Latest & greatest articles for antibiotics

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This page lists the very latest high quality evidence on antibiotics and also the most popular articles. Popularity measured by the number of times the articles have been clicked on by fellow users in the last twelve months.

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Antibiotics

Antibiotics also referred to as antibacterial are a type of medicine that prevents the growth of bacteria. As such they are used to treat infections caused by bacteria. They kill or prevents bacteria from spreading.

Antibiotics are vital in modern day medicine; they are among the most frequently prescribed drug. There are over a 100 types of antibiotics, the main types and most commonly prescribed are penicillin, cephalosporin, macrolides, fluoroquinolone and tetracycline. They tend to be classified by mechanism of action. So, those that target the bacterial cell wall (penicillins and cephalosporins) or the cell membrane (polymyxins), or interfere with essential bacterial enzymes (rifamycins, lipiarmycins, quinolones, and sulfonamides) have bactericidal activities. Antibiotics such as macrolides, lincosamides and tetracyclines inhibit protein synthesis.

Antibiotics can all be defined by their specificity. “Narrow-spectrum” antibiotics target specific types of bacteria, for instance gram-negative (-ve) or gram-positive (+ve), whereas broad-spectrum antibiotics affect a wide range of bacteria.

Antibiotics are increasingly suffering from antibiotic resistance caused by bacterial mutations meaning the bacteria evolves to not be sensitive to the specific antibiotics being used.

Clinical trials are important to the development and understanding of antibiotics and their side effects. Although they are deemed safe, over use of the drug can kill good bacteria and lead to antibiotic resistance. This halts the ability of bacteria and microorganisms to resist the effects of the antibiotic. Clinical trials and research allow scientists and medical professionals to study the effects and develop new antibiotics.

Trip has extensive coverage of the evidence base on antibiotics allowing users to easily find trusted answers. Coverage include guidelines, systematic reviews, controlled trials and evidence-based synopses.

Top results for antibiotics

121. Symptomatic treatment (using NSAIDS) versus antibiotics in uncomplicated lower urinary tract infection: a meta-analysis and systematic review of randomized controlled trials Full Text available with Trip Pro

Symptomatic treatment (using NSAIDS) versus antibiotics in uncomplicated lower urinary tract infection: a meta-analysis and systematic review of randomized controlled trials Symptomatic treatment (using NSAIDS) versus antibiotics in uncomplicated lower urinary tract infection: a meta-analysis and systematic review of randomized controlled trials | Research Square Browse Tools & Services Your Cart This preprint is under consideration at BMC Infectious Diseases . A preprint is a preliminary (...) version of a manuscript that has not completed peer review at a journal. Research Square does not conduct peer review prior to posting preprints. The posting of a preprint on this server should not be interpreted as an endorsement of its validity or suitability for dissemination as established information or for guiding clinical practice. Research article Symptomatic treatment (using NSAIDS) versus antibiotics in uncomplicated lower urinary tract infection: a meta-analysis and systematic review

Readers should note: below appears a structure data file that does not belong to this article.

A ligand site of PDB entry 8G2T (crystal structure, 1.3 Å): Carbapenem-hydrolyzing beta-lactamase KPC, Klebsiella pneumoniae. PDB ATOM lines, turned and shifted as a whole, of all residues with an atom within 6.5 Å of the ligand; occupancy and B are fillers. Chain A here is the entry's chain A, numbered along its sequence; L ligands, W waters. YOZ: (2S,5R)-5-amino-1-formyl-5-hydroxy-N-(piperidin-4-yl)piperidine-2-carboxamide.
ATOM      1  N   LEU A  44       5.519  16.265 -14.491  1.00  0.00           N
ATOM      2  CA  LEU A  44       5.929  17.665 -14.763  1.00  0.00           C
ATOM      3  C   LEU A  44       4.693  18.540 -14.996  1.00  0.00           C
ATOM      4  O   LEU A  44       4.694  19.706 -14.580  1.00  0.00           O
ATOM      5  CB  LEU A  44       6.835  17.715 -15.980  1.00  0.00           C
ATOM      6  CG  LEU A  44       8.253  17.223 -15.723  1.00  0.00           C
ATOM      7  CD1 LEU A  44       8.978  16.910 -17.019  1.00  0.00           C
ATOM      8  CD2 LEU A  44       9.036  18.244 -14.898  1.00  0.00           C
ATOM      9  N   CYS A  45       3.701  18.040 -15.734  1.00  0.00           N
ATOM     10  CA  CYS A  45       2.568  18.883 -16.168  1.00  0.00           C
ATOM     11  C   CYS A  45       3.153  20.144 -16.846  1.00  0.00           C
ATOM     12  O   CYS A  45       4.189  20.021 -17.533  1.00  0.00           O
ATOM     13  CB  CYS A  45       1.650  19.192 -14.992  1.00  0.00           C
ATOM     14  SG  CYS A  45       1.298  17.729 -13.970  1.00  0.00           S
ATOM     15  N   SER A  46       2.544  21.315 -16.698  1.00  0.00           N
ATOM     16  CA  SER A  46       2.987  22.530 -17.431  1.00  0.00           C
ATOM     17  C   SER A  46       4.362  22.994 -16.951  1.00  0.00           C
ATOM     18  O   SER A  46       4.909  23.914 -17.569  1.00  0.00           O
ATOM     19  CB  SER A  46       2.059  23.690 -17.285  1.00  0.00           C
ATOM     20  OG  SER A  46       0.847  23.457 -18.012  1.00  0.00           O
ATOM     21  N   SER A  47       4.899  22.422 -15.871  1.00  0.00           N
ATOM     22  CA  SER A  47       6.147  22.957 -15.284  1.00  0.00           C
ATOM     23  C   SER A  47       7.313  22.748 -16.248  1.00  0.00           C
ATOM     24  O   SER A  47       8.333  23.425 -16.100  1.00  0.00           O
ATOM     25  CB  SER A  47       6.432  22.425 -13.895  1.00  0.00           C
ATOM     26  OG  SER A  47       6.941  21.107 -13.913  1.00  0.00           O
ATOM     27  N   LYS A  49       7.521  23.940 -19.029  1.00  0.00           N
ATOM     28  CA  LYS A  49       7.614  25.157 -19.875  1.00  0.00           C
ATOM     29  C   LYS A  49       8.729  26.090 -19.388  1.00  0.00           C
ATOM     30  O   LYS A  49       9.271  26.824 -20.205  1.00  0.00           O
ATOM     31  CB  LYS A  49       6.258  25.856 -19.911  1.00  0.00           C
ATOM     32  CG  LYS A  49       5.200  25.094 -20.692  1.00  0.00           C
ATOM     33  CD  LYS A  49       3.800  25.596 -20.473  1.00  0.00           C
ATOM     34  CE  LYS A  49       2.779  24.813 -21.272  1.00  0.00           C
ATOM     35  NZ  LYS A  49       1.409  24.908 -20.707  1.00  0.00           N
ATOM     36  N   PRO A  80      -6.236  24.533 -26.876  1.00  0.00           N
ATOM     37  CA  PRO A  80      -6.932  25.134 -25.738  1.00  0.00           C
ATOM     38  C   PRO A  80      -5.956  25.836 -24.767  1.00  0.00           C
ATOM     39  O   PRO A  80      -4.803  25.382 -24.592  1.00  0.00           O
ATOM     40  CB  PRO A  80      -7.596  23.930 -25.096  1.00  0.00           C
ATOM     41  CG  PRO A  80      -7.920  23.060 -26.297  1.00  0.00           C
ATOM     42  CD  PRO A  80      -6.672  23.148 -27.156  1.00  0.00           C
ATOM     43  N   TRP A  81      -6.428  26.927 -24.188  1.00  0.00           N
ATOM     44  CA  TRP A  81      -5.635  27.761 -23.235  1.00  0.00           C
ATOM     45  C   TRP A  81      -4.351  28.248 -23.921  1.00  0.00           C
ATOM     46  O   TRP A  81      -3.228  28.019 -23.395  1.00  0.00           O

2020 Research Square

122. Clinicians prescribe antibiotics for childhood respiratory tract infection based on assessment, rather than parental expectation. (Abstract)

Clinicians prescribe antibiotics for childhood respiratory tract infection based on assessment, rather than parental expectation. The studyCabral C, Horwood J, Symonds J, et al. Understanding the influence of parent-clinician communication on antibiotic prescribing for children with respiratory tract infections in primary care: a qualitative observational study using a conversation analysis approach. BMC Fam Pract 2019;20:102.This project was funded by the NIHR School for Primary Care Research (...) Programme (project number SPCR204).To read the full NIHR Signal, go to: https://discover.dc.nihr.ac.uk/content/signal-000829/gps-assessment-not-parental-expectation-drives-antibiotic-prescribing.Published by the BMJ Publishing Group Limited. For permission to use (where not already granted under a licence) please go to http://group.bmj.com/group/rights-licensing/permissions.

2020 BMJ

123. Antibiotics versus topical antiseptics for chronic suppurative otitis media. Full Text available with Trip Pro

Antibiotics versus topical antiseptics for chronic suppurative otitis media. Chronic suppurative otitis media (CSOM), sometimes referred to as chronic otitis media (COM), is a chronic inflammation and infection of the middle ear and mastoid cavity, characterised by ear discharge (otorrhoea) through a perforated tympanic membrane. The predominant symptoms of CSOM are ear discharge and hearing loss. Antibiotics and antiseptics kill or inhibit the micro-organisms that may be responsible (...) for the infection. Antibiotics can be applied topically or administered systemically via the oral or injection route. Antiseptics are always directly applied to the ear (topically).To assess the effectiveness of antibiotics versus antiseptics for people with chronic suppurative otitis media (CSOM).The Cochrane ENT Information Specialist searched the Cochrane ENT Register; Central Register of Controlled Trials (CENTRAL; 2019, Issue 4, via the Cochrane Register of Studies); Ovid MEDLINE; Ovid Embase; CINAHL; Web

2020 Cochrane

124. Topical antibiotics for chronic suppurative otitis media. Full Text available with Trip Pro